Police to enforce sex offender law on Halloween; critics say it's unfair

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GREENE COUNTY, Mo. - Screams and scary costumes are all part of Halloween fun. In an effort to keep fright night just make believe, law enforcers will be out in force.

"We're out there to protect our kids," explained Cpl. James Craigmyle of the Greene County Sheriff's Office. "We're out there to protect our community."

The Greene County Sheriff's Office and the Springfield Police Department will be knocking on doors, those of sex offenders. There are 783 registered sex offenders just in Greene County, alone. Out of that number, 212 must comply with the so-called Halloween Law.

According to the regulations, all sex offenders have to avoid Halloween related contact with children, which means between the hours of 5 p.m. and 10:30 p.m., they need to turn off their outside lights and post a sign stating they don't have any candy.

Craigmyle said if registered sex offenders don't adhere to the law they could face the consequences; he explained, "It depends on how serious the offense is whenever they {officers} go out there. More times than not, they usually end up getting arrested."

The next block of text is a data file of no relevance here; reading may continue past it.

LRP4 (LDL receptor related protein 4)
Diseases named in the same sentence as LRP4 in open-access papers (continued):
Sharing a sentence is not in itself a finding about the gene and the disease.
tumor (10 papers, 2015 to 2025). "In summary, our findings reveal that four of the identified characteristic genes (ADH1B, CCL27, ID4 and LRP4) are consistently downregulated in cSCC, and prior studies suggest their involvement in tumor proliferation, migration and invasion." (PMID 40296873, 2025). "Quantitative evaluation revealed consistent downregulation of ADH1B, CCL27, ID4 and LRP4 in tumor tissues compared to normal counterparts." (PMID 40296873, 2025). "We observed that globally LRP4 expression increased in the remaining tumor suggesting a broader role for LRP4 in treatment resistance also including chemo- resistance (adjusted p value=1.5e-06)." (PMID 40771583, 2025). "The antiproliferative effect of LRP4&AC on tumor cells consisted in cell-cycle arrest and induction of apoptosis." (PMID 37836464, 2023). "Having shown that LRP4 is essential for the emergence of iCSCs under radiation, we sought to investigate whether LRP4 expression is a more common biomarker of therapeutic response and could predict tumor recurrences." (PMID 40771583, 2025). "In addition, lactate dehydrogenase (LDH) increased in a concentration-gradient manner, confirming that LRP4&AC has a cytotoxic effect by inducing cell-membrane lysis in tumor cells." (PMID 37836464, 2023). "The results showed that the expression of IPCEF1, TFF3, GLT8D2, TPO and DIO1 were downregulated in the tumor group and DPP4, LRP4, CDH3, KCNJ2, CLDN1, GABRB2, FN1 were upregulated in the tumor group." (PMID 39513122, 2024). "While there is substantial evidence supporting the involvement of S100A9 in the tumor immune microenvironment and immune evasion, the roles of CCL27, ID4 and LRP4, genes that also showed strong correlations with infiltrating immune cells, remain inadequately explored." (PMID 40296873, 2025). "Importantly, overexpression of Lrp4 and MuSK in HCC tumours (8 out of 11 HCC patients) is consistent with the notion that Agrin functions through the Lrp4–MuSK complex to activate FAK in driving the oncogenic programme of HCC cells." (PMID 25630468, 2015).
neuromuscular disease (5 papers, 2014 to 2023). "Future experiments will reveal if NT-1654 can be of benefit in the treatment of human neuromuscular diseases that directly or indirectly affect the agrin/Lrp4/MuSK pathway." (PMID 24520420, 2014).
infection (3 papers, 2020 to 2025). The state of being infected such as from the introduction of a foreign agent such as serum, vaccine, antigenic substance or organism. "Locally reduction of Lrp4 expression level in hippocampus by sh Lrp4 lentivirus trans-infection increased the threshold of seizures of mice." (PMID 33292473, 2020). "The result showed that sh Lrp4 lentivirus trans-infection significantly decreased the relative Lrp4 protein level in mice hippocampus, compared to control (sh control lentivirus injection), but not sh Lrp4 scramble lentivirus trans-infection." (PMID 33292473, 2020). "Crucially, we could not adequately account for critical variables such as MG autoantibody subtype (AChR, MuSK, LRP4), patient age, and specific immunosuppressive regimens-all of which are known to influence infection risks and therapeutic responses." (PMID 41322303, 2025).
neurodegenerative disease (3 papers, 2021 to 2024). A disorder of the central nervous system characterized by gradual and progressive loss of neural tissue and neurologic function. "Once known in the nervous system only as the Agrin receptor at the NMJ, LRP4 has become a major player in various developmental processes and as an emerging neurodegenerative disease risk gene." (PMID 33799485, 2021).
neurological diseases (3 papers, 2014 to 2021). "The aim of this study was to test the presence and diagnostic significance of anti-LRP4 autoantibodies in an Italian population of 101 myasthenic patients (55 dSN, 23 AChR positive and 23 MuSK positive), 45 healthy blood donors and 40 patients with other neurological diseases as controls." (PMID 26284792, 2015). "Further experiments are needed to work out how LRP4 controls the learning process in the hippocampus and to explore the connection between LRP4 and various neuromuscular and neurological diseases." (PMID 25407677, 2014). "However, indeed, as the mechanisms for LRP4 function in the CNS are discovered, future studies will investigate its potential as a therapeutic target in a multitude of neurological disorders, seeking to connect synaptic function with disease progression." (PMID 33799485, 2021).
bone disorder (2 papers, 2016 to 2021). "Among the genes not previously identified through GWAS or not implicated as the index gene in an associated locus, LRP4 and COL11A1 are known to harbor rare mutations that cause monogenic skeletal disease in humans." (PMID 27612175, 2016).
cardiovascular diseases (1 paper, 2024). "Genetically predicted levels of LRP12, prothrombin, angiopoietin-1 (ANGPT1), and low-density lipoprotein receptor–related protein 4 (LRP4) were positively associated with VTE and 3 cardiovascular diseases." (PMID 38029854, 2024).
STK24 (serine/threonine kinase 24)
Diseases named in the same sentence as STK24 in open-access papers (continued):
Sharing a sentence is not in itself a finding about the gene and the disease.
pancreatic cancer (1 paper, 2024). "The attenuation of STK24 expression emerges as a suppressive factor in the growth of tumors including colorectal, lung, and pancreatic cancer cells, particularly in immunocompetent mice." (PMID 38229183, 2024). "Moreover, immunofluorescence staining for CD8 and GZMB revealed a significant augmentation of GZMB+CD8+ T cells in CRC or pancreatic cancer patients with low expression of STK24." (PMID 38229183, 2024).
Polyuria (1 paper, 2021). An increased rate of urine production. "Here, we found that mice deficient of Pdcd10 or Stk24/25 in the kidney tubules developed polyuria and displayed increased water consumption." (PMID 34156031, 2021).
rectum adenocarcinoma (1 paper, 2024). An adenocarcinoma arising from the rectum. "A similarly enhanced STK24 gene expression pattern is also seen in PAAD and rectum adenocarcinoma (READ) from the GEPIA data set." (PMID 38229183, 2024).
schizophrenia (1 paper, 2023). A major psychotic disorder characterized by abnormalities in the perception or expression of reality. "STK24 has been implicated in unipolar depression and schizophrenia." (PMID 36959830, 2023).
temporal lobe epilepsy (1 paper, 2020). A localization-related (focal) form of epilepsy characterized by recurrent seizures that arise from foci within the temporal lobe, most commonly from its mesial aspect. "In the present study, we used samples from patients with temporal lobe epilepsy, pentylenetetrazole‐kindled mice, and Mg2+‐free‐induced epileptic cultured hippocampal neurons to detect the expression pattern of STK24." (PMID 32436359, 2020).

While Halloween restrictions on sex offenders offer parents peace of mind, critics with the National Association of Rational Sex Offense Laws argue the rules are both unnecessary and misguided.

"Children are four times more likely to be harmed by a car on Halloween whereas there is no increased risk of sexual harm to a child on Halloween. And that money that's spent on going door to door and making sure everybody's lights are off would be much better spent patrolling neighborhoods and making sure cars aren't dashing through intersections," said NARSOL executive director Brenda Jones.

Jones added her organization does care about children and their safety, but she said: "there's no evidence in recorded history of any additional harm ever coming to a child on Halloween over any other day of the year."

It's a chance, though, police aren't willing to take.